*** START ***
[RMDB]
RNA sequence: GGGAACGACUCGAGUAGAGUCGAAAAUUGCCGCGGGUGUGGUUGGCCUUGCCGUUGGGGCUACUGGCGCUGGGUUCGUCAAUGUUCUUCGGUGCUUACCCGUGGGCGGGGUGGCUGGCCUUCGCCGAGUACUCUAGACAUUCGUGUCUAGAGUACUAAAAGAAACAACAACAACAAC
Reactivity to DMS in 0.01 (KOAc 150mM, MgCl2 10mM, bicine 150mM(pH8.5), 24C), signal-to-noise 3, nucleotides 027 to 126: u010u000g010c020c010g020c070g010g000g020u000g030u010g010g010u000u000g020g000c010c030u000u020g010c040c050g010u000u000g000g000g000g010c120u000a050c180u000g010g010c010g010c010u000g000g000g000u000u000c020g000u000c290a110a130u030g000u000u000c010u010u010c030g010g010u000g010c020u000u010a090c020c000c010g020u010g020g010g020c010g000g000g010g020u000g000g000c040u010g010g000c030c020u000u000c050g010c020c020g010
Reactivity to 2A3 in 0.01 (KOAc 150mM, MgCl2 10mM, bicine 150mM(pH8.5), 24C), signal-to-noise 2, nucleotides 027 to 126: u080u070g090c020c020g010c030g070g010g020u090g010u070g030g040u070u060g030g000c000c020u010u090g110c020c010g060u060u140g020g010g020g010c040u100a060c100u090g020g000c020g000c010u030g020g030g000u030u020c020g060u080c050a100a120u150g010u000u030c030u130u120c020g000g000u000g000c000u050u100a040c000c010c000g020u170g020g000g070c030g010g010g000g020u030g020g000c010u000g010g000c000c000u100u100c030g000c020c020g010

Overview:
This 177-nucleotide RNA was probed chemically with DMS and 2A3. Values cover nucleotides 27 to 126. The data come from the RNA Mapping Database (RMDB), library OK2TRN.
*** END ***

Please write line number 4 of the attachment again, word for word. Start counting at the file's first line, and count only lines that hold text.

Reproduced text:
Reactivity to 2A3 in 0.01 (KOAc 150mM, MgCl2 10mM, bicine 150mM(pH8.5), 24C), signal-to-noise 2, nucleotides 027 to 126: u080u070g090c020c020g010c030g070g010g020u090g010u070g030g040u070u060g030g000c000c020u010u090g110c020c010g060u060u140g020g010g020g010c040u100a060c100u090g020g000c020g000c010u030g020g030g000u030u020c020g060u080c050a100a120u150g010u000u030c030u130u120c020g000g000u000g000c000u050u100a040c000c010c000g020u170g020g000g070c030g010g010g000g020u030g020g000c010u000g010g000c000c000u100u100c030g000c020c020g010